Additionally, the display unit of the present invention allows the user to adjust the sharpness of the division between cells by adjusting the distance between the edge of the light baffle and the diffuser.
Additionally, the design of the display unit of the present invention also allows the relative spacing between the light baffle and the diffuser surface to be varied across the display surface, such that the blending of adjacent cell boundaries varies.
Additionally, the design of the display unit also allows the use of multiple diffuser surfaces spaced at varying distances to further increase the dimensionality of the effect.
Like prior art systems, the display unit of the present invention provides a means to vary the average power supplied to each light source in each cell, which is responsive to a control system capable of producing preprogrammed patterns.
Unlike such systems, a single value is recorded for each cell corresponding to an arbitrary color number, with a second value representing intensity. The color number and intensity value specify the location in a table where the average power levels are stored for each of the four light sources in the cell which are required to produce the desired color sensation and intensity.
The system of the present invention allows for subtle modulation of cell color in response to prerecorded data; an operator input; or an aspect of an audio signal through the expedient of incrementing or decrementing the color number. It will be recognized that the effect achieved will be determined by the relationship between the power levels and hence color sensations recorded under adjacent color numbers and are therefore limited solely by the imagination of the operator.
In the preferred embodiment, the average power levels for all intensity values of the same color number will produce an identical color sensation regardless of intensity. The combination of a separate color and intensity value with such a table allows intensity to be continuously varied without producing a shift in cell color caused by the inevitable changes in the color temperature of the light sources as the average power supplied to them changes.
Similarly, cell color may be varied widely without a distracting change in intensity.
Additionally, the system of the present invention allows the storage of multiple color tables, such that the table consulted may be varied during operation in response to any one of a number of conditions.
Another aspect of the control system of the present invention resides in a novel method of operation, whereby the operator may exercise real time control over the lighting effects generated.
The control system of the present invention provides an operator input device, typically a piano-type keyboard, whose output is connected to an information processing means. Data as to key closures as well as additional parameters of the closure including velocity, force, and duration are provided to the information processing means. Associated with the information processor means is a memory, in which locations are provided for each key, at which the operator may preprogram the desired results of the closure including the display of a "frame" or pattern or the display of a pattern sequence; the rate at which a pattern display will proceed; the relationship between the pattern sequence and those produced by the operation of other keys; and the modulation of pattern rate, intensity, or color shift in response to a specified condition or relationship between multiple conditions of the operator interface controls or an external input.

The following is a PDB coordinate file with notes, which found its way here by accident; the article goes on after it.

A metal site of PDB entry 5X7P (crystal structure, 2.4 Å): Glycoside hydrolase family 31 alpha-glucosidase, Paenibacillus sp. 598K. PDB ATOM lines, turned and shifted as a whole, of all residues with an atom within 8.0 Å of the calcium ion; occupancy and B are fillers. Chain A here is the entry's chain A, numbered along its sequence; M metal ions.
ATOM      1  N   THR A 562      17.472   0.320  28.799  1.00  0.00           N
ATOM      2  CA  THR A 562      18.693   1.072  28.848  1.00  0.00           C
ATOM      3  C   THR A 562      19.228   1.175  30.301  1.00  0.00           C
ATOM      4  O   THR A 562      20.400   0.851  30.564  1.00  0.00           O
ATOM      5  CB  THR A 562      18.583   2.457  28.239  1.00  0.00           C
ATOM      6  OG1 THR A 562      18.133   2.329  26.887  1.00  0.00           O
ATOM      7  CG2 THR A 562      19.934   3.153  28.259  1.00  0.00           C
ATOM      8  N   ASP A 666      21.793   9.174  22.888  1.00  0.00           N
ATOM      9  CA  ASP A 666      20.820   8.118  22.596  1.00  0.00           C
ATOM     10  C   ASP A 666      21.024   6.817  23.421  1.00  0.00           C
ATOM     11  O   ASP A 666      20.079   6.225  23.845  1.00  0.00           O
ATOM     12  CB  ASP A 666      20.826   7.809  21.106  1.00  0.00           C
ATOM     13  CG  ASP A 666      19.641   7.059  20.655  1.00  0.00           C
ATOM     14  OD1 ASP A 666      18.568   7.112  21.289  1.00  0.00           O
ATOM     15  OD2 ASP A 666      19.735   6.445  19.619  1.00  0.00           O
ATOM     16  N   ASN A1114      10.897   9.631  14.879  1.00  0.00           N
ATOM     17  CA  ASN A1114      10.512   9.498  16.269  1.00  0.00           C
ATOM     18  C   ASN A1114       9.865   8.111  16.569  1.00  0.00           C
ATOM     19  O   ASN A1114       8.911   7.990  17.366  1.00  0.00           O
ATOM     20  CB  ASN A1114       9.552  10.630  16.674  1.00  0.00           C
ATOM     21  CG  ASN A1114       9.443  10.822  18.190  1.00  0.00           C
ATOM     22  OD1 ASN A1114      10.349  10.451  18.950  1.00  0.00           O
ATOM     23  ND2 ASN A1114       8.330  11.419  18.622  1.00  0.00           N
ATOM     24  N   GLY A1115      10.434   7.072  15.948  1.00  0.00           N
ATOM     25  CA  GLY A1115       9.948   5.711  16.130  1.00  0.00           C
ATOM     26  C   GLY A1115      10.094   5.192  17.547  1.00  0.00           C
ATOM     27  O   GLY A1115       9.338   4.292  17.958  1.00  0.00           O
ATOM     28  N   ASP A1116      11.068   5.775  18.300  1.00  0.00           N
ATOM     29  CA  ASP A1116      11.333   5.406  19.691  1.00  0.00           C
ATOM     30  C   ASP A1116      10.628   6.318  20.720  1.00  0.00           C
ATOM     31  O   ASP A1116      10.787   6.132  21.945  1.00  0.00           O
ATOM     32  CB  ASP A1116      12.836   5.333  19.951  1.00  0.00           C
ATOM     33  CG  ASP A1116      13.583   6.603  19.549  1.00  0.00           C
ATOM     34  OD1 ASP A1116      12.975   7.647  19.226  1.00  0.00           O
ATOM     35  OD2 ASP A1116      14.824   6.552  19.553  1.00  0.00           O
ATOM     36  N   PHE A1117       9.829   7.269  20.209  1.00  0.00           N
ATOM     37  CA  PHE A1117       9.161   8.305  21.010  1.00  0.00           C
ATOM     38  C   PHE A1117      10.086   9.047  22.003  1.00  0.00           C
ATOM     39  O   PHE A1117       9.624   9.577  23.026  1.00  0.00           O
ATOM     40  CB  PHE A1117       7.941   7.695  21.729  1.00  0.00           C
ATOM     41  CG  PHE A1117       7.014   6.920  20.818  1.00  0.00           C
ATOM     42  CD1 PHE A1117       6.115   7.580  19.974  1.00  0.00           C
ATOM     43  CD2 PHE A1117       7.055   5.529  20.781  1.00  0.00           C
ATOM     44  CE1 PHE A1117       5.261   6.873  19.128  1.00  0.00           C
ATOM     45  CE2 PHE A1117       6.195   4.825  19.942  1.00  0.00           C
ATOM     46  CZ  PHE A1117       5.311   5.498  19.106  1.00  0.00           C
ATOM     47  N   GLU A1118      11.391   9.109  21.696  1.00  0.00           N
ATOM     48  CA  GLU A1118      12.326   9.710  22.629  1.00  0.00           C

The control system of the present invention, therefore, makes available to the operator via the keyboard or other interface device, a very large number of design elements which he may select instantly according to his creative needs, every aspect of which may be specified during the programming phase, yet which will proceed under automatic control once initiated.
Finally, several methods are disclosed whereby the memory, hardware, and processor requirements of the system may be minimized.
BRIEF DESCRIPTION OF THE DRAWINGS
FIG. 1A is a front elevation of the display unit of the present invention showing the cell geometry.
FIG. 1B is a detail view of a single cell showing the light sources and filters contained therein.
FIG. 2A illustrates various geometric shapes which may be produced by the cell geometry of the present invention.
FIG. 2B illustrates the unequal intensity distribution from a single source, which results in the effect of three-dimensional modeling.
FIG. 3A is a sectional view of cell construction.
FIG. 3B is a sectional view illustrating the blending effects of diffuser spacing.
FIG. 3C is a sectional view illustrating the effects of employing multiple diffusers.
FIG. 4 is a block diagram of the control system of the present invention.
FIG. 5 is a diagram of one embodiment of a hardware modifier.
Refer now to FIG. 1A, a front elevation of the display unit of the present invention; FIG. 1B a detail view; and FIG. 3A a section. The viewer is presented with the neutral surface of a diffuser 101, which may be of glass or plastic or other appropriate material. Baffles 103 of a substantially opaque material are located behind the diffuser and at right angles to it, so as to form a series of compartments or "cells" 105, each such cell in the shape of an isoceles triangle, the plurality of such cells forming a regular geometrical pattern in which the hypotenuses of such triangles are adjacent. The corners of each cell may be sharp or radiussed, as desired.
Each cell 105 contains four light sources 115, 117, 119, and 121, preferably low-voltage incandescent bulbs, and each bulb is provided with a filter means, seen here as filter assemblies 116, 118, 120, and 122 (although filter materials may be applied directly to the bulb envelope).